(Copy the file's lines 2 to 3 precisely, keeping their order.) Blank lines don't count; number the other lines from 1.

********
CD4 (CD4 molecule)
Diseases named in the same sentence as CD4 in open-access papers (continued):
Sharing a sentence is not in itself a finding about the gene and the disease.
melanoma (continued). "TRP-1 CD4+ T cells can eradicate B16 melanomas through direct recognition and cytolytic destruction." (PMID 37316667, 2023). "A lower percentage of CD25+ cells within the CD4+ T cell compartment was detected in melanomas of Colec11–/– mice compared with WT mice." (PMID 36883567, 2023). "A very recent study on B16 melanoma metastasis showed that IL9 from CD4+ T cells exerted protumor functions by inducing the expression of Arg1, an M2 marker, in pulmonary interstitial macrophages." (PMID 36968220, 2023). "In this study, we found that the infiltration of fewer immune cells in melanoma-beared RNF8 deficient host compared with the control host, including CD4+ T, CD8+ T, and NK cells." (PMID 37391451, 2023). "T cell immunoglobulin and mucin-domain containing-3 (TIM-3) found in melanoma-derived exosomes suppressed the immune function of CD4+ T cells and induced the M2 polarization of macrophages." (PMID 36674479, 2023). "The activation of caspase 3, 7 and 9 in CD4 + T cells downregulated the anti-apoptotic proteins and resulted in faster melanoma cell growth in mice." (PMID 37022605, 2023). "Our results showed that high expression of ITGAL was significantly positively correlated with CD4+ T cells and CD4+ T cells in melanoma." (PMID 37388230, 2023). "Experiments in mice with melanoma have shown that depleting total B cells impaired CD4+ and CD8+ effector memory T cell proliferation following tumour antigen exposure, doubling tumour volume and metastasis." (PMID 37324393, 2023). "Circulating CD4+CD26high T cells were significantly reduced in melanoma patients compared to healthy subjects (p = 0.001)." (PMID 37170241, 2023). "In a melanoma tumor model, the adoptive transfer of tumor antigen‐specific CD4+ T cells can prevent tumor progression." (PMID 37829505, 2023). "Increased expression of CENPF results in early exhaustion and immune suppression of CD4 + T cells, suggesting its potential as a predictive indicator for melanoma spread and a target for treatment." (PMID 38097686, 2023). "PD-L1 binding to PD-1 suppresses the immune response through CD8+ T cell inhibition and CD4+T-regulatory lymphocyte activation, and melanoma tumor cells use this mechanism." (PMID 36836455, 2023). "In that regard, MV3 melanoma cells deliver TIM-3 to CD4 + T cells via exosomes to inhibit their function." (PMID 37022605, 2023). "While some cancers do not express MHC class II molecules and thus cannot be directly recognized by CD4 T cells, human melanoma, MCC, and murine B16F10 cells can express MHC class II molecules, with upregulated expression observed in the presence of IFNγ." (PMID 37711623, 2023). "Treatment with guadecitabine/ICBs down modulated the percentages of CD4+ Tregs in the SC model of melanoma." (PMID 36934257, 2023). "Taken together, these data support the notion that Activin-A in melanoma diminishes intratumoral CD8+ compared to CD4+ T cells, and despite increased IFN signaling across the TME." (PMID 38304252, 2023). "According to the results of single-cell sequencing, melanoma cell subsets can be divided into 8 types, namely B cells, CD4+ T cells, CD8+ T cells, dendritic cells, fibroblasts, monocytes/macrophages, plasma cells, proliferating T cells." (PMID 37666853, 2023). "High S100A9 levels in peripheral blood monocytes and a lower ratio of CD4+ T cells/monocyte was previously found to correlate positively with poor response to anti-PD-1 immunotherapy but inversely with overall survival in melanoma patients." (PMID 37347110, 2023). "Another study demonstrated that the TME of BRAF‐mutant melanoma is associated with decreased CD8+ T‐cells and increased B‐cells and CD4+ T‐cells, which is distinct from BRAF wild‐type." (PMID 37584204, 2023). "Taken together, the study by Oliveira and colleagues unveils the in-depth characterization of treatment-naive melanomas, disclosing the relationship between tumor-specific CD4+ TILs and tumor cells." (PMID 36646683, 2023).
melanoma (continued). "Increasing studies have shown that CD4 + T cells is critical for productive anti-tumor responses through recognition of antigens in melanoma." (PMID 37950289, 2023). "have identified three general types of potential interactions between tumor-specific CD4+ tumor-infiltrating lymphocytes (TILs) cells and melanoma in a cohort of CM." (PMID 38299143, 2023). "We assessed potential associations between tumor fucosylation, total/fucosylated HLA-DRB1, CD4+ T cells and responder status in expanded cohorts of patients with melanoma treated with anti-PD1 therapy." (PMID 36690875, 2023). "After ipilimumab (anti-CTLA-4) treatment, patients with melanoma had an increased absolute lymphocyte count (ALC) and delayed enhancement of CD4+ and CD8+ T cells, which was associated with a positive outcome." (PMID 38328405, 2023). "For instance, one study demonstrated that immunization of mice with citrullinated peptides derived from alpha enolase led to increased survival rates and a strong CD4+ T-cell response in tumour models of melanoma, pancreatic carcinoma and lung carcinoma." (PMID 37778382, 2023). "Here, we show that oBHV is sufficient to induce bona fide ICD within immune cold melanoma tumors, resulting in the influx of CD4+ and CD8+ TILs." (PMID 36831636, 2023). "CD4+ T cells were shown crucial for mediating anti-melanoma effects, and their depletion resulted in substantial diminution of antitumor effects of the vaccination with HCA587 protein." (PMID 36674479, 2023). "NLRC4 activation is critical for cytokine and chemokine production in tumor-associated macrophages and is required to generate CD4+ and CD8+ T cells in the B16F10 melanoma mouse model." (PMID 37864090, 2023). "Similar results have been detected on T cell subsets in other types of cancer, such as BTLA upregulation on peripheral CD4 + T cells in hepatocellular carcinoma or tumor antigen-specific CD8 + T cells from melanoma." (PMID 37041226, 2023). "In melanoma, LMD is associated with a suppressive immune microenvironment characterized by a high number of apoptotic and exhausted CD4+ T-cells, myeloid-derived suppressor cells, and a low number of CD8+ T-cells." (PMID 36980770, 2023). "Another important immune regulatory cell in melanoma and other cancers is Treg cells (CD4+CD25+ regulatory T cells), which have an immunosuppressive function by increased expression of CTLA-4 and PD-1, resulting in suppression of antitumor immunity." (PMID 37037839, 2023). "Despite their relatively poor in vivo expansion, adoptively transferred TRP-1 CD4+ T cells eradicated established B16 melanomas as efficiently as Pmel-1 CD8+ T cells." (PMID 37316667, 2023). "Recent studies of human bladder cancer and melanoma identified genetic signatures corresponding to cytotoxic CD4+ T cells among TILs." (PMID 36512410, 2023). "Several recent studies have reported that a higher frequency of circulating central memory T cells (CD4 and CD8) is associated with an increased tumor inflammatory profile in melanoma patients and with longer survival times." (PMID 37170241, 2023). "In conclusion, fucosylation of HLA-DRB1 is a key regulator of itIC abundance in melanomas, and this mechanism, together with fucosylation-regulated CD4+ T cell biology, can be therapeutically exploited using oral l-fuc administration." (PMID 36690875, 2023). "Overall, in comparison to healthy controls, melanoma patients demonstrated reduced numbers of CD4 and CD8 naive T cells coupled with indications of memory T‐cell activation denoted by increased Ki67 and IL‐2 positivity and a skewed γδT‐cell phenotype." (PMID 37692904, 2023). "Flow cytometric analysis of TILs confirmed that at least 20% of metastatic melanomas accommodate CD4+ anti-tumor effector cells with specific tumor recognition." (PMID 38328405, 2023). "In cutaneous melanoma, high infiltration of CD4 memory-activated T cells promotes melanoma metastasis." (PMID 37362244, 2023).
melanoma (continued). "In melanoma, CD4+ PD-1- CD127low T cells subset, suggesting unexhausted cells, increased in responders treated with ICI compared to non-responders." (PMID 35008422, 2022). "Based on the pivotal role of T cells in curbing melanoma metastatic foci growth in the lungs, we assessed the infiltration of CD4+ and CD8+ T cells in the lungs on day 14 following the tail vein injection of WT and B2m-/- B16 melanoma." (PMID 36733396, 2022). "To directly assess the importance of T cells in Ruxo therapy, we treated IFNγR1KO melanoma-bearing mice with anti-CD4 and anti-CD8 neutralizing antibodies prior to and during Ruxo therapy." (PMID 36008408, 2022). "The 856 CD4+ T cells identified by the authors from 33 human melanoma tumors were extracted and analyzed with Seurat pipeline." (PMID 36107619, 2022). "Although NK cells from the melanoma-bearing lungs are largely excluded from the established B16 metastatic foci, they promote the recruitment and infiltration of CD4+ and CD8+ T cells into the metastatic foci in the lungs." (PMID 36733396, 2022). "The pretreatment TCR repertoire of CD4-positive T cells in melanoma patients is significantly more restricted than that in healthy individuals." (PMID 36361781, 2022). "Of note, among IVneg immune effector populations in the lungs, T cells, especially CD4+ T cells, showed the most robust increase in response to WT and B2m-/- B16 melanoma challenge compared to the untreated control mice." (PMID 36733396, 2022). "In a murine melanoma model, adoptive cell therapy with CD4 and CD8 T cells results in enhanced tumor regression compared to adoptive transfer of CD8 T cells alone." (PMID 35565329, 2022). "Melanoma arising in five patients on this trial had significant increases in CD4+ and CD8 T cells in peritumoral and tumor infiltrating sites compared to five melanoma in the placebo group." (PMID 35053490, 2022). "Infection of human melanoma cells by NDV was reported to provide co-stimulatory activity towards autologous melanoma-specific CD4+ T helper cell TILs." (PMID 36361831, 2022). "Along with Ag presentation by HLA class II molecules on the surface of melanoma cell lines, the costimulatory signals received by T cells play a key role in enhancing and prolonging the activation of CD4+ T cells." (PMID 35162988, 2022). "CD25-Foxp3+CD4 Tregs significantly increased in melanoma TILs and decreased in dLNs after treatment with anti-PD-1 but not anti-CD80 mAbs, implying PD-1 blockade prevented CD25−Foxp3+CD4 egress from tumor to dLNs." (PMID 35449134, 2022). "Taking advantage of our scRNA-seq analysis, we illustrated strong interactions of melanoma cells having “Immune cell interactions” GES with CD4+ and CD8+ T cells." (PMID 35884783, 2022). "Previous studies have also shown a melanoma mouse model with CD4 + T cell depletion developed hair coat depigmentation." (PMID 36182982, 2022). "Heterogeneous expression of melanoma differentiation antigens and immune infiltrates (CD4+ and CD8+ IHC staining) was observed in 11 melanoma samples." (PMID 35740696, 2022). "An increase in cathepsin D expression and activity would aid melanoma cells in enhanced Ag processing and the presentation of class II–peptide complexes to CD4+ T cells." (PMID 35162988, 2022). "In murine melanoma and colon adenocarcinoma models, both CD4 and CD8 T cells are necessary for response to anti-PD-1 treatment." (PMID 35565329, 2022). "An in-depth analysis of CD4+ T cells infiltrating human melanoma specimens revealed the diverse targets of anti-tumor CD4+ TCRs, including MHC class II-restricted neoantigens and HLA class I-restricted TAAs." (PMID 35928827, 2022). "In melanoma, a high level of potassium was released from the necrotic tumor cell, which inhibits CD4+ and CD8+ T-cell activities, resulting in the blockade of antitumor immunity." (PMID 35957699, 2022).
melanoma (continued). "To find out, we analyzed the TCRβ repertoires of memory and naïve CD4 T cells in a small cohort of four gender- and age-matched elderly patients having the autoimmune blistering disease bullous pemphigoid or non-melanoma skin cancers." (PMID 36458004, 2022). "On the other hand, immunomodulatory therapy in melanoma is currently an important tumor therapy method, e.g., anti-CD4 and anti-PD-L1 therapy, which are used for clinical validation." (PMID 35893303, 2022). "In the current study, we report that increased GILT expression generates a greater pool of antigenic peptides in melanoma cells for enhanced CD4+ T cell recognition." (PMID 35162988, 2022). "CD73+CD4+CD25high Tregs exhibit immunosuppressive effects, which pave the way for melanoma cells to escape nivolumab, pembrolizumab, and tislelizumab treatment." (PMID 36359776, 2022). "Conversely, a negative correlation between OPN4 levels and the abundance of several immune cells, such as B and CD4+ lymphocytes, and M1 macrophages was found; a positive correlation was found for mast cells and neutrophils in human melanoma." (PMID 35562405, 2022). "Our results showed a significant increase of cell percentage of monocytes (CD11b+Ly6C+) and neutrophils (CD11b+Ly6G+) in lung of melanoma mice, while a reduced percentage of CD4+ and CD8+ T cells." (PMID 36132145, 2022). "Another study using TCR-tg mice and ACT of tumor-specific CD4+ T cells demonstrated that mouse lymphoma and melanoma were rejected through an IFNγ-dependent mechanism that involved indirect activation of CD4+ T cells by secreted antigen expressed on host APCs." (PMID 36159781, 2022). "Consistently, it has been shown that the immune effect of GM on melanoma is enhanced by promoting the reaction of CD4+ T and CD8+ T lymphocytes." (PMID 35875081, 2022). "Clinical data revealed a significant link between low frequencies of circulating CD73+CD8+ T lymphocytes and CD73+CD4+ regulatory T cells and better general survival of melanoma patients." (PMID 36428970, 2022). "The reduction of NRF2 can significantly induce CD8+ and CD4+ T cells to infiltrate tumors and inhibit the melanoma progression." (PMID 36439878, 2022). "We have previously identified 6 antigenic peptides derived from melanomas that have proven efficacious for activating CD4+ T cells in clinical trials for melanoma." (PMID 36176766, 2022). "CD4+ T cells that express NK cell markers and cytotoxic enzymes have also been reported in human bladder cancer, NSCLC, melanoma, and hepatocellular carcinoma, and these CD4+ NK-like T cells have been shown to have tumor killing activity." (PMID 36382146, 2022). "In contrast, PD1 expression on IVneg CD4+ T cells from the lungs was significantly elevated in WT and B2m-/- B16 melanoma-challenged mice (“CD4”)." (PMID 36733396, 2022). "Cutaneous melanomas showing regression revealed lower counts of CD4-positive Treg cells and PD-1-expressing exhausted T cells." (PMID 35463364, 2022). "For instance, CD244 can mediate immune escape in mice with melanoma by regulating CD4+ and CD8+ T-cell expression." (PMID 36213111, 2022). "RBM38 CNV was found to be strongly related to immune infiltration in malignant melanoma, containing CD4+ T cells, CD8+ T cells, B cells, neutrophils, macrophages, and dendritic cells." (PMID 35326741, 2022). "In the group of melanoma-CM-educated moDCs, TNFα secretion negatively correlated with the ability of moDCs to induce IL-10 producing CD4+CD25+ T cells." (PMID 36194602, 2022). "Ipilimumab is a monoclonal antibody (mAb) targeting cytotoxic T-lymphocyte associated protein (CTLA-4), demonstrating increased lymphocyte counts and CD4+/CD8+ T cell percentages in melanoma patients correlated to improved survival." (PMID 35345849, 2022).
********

Diseases named in the same sentence as CD4 in open-access papers (continued):
Sharing a sentence is not in itself a finding about the gene and the disease.